Vanishing interest: The Missing is ambitious but ultimately cheesy
By Rachel Cooke - 30 October 16:37

The plot reared up and hissed like a snake. Improbabilities. Coincidences. Unlikely connections. A frenzied cheesiness suddenly infected the story­telling.

Power of the popster: Iggy still thrills. Photo: Soren Andersson/AFP/Getty Images
Snap, crackle and Pop: the eloquence of Iggy
By Antonia Quirke - 30 October 9:00

Antonia Quirke on radio.

A woman in China sews protective suits for those handling ebola patients. Photo: Getty
Status update: the World Service’s reports on ebola
By Antonia Quirke - 24 October 10:16

Having listened to the show for three weeks, I am repeatedly struck by its unusually fluctuating tone.

Novel Gothic: George Gilbert Scott's St Pancras Station seen in 1905. Photo: Getty
Strawberry Hill forever: Two presenters with a distinctly Gothic side
By Rachel Cooke - 23 October 15:46

Cruickshank seems unable to speak in anything other than an urgent whisper while Graham-Dixon has the kind of face that looks particularly good rounding the top of a stone spiral staircase on a cold March morning.

Stand at easel: Mike Leigh overlays his stylised realism on to costume drama in Mr Turner. Photo: Courtesy of Liveright Publishing Corporation (Lovecraft)
With love and squalor: Mike Leigh’s brand of realism is perfect for Turner
By Ryan Gilbey - 23 October 15:42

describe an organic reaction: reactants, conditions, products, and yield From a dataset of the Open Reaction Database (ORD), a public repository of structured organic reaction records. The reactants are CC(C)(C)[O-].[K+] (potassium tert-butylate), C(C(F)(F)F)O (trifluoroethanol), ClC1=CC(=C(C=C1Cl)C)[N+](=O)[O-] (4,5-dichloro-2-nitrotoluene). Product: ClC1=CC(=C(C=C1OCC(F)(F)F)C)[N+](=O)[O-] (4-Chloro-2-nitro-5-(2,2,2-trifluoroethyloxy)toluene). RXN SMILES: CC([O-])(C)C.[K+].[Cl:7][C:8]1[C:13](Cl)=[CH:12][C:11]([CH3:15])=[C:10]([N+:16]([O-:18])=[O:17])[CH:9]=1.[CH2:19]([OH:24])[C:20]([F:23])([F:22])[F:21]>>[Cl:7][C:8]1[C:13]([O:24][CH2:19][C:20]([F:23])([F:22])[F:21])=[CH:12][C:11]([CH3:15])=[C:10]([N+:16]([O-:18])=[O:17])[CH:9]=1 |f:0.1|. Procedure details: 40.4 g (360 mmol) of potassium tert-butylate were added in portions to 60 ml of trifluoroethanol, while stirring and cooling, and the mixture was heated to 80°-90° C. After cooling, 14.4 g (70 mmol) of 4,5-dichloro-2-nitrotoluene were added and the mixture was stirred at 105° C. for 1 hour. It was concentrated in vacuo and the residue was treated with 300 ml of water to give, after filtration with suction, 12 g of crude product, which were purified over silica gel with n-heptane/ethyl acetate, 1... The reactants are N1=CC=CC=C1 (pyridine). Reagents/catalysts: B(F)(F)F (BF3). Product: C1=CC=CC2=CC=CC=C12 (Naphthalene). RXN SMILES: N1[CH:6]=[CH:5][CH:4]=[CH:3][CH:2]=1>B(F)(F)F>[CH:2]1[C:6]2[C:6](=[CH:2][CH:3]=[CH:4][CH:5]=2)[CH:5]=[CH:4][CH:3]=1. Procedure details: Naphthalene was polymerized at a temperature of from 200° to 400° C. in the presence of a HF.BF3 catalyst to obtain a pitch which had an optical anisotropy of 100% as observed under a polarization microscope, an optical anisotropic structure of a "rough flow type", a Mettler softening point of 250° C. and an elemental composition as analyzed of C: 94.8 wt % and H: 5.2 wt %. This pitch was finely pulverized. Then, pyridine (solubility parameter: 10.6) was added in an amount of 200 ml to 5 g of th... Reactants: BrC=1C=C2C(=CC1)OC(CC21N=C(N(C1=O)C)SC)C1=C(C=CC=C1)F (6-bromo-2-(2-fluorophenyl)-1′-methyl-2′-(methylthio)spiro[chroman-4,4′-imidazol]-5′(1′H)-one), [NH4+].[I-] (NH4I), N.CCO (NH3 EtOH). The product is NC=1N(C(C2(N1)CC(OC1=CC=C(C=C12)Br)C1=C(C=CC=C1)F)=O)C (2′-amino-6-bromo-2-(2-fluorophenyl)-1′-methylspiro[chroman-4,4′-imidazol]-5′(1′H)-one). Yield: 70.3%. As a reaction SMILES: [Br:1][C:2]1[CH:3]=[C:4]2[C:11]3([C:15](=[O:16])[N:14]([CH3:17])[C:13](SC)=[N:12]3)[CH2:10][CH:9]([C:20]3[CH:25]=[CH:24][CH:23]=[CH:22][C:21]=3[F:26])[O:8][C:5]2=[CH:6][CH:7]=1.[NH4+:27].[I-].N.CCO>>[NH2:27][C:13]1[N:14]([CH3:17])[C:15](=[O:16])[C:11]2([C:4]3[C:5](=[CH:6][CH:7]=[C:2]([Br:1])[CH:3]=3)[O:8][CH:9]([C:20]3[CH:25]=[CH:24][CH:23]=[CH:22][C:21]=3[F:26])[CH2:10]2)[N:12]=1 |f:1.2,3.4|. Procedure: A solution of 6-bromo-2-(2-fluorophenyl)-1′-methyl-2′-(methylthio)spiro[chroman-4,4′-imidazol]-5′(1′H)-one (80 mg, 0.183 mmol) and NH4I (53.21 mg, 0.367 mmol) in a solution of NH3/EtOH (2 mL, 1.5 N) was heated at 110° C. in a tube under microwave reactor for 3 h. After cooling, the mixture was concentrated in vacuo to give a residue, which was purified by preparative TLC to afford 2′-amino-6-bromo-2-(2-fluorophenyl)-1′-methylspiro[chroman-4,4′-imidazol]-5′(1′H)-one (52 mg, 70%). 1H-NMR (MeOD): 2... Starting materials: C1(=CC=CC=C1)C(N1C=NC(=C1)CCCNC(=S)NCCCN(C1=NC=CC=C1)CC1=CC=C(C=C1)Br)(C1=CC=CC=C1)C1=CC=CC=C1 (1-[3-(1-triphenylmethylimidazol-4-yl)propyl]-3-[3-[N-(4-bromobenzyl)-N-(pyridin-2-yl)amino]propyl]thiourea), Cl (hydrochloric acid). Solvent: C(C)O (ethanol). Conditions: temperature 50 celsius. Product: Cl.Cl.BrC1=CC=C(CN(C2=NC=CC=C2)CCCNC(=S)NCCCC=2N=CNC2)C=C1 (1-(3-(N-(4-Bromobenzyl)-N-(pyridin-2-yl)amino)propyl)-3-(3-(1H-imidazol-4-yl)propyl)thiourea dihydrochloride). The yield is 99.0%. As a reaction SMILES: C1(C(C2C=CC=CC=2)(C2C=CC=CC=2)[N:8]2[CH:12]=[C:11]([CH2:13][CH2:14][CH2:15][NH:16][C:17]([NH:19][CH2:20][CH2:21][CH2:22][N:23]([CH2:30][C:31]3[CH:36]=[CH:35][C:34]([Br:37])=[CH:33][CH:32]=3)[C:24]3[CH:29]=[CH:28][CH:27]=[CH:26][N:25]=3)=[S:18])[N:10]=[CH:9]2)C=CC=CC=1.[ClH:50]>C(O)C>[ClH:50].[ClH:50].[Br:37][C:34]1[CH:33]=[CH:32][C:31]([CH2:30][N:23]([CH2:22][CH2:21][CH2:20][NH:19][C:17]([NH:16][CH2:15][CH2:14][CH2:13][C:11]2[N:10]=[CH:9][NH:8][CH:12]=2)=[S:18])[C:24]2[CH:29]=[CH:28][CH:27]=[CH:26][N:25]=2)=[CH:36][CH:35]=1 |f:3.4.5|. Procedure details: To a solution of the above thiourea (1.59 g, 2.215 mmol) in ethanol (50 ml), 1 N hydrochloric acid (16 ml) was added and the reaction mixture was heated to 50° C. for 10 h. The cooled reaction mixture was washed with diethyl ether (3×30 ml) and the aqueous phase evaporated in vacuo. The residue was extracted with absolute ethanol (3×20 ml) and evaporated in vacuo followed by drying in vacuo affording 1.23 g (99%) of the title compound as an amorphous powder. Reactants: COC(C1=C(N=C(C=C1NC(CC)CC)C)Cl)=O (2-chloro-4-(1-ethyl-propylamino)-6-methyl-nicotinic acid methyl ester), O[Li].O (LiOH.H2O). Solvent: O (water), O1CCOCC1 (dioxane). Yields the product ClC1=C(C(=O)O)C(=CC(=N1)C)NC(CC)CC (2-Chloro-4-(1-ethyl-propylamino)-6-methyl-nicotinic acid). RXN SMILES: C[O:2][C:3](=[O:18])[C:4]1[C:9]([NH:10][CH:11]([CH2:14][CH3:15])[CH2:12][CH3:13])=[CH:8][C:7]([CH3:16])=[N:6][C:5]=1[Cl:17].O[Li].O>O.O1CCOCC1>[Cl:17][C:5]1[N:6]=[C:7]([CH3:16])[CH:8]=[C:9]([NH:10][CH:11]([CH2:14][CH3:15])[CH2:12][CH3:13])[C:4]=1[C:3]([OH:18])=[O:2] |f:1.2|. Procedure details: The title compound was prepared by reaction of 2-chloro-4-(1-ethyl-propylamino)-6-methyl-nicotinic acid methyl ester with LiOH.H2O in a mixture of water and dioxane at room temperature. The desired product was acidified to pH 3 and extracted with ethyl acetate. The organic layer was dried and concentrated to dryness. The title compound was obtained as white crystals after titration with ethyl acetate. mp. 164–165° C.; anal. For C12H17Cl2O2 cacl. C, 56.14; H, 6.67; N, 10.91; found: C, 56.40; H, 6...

An interesting tension exists in the film between that grunginess and passages of intense beauty. It is a compliment commonly paid to well-shot films to say that any one of their frames could be hung in a gallery. This is unmistakably the case here. 

A group of young British children watching television in October 1988. Photo Express/Getty Images
Tracey Thorn: When I got the TV request, I thought: don’t you know who I think I am?
By Tracey Thorn - 23 October 15:06

No thanks – I really don’t want to take part in the “Identity Parade” on Never Mind the Buzzcocks.

Cher wigs: but ITV's Great Fire fails to catch fire
Overblown vanilla awfulness: The Great Fire is more Great Farce
By Rachel Cooke - 17 October 11:00

With its 1990s Cher wigs, glossy modern make-up and Disneyfied London, even a lustful Samuel Pepys can’t save ITV’s The Great Fire. 

Theodore Roosevelt speaking at Grant’s Tomb, New York, in 1911. The following year, he was shot in the chest while campaigning. Photo: Browns Brothers/Stirling/PA
Meet Ken Burns, the US pioneer of long-form television
By Erica Wagner - 16 October 17:08

From baseball to the Roosevelts, the film-maker Ken Burns has devoted a career to resurrecting America’s history.

Rebel road: remembering James Dean
By Antonia Quirke - 16 October 15:55

The tenderly shaped ten-minute broadcast included an interview with the California highway patrolman who had taken Dean to task over speeding. Two hours later, Dean was dead.

Gillian Anderson as DSI Stella Gibson in “The Fall”. Photo: BBC/The Fall 2 Limited/Helen Sloan
Is violence against women on TV acceptable if there are complex female characters?
By Clare Wiley - 14 October 11:57

Violent scenes on TV form part of a wider picture of how the media portrays women: as degraded, objectified and patronised victims.